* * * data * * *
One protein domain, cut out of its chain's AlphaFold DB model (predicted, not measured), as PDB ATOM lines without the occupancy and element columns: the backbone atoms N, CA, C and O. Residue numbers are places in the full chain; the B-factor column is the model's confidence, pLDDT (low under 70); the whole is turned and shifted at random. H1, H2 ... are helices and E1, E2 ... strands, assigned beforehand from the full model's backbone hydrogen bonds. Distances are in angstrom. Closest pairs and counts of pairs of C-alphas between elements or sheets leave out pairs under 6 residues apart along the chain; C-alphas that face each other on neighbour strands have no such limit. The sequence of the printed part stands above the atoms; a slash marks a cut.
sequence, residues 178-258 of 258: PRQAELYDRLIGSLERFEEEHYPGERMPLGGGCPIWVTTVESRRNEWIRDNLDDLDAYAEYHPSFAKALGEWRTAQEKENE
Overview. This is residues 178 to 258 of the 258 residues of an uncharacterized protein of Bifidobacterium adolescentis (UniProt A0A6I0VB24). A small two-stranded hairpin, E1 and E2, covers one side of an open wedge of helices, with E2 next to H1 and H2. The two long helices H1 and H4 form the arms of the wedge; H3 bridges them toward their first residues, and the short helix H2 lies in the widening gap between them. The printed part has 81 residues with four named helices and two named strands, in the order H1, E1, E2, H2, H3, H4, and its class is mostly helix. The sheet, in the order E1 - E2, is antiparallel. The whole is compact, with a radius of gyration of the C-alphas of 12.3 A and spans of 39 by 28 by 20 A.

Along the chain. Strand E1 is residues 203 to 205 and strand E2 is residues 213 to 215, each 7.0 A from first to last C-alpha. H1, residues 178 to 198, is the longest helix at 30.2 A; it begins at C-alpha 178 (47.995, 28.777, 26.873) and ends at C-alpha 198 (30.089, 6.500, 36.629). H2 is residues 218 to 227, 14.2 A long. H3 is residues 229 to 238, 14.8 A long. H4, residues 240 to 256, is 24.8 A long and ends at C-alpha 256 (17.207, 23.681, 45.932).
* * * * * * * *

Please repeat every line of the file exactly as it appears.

One protein domain, cut out of its chain's AlphaFold DB model (predicted, not measured), as PDB ATOM lines without the occupancy and element columns: the backbone atoms N, CA, C and O. Residue numbers are places in the full chain; the B-factor column is the model's confidence, pLDDT (low under 70); the whole is turned and shifted at random. H1, H2 ... are helices and E1, E2 ... strands, assigned beforehand from the full model's backbone hydrogen bonds. Distances are in angstrom. Closest pairs and counts of pairs of C-alphas between elements or sheets leave out pairs under 6 residues apart along the chain; C-alphas that face each other on neighbour strands have no such limit. The sequence of the printed part stands above the atoms; a slash marks a cut.
sequence, residues 178-258 of 258: PRQAELYDRLIGSLERFEEEHYPGERMPLGGGCPIWVTTVESRRNEWIRDNLDDLDAYAEYHPSFAKALGEWRTAQEKENE
Overview. This is residues 178 to 258 of the 258 residues of an uncharacterized protein of Bifidobacterium adolescentis (UniProt A0A6I0VB24). A small two-stranded hairpin, E1 and E2, covers one side of an open wedge of helices, with E2 next to H1 and H2. The two long helices H1 and H4 form the arms of the wedge; H3 bridges them toward their first residues, and the short helix H2 lies in the widening gap between them. The printed part has 81 residues with four named helices and two named strands, in the order H1, E1, E2, H2, H3, H4, and its class is mostly helix. The sheet, in the order E1 - E2, is antiparallel. The whole is compact, with a radius of gyration of the C-alphas of 12.3 A and spans of 39 by 28 by 20 A.

Along the chain. Strand E1 is residues 203 to 205 and strand E2 is residues 213 to 215, each 7.0 A from first to last C-alpha. H1, residues 178 to 198, is the longest helix at 30.2 A; it begins at C-alpha 178 (47.995, 28.777, 26.873) and ends at C-alpha 198 (30.089, 6.500, 36.629). H2 is residues 218 to 227, 14.2 A long. H3 is residues 229 to 238, 14.8 A long. H4, residues 240 to 256, is 24.8 A long and ends at C-alpha 256 (17.207, 23.681, 45.932).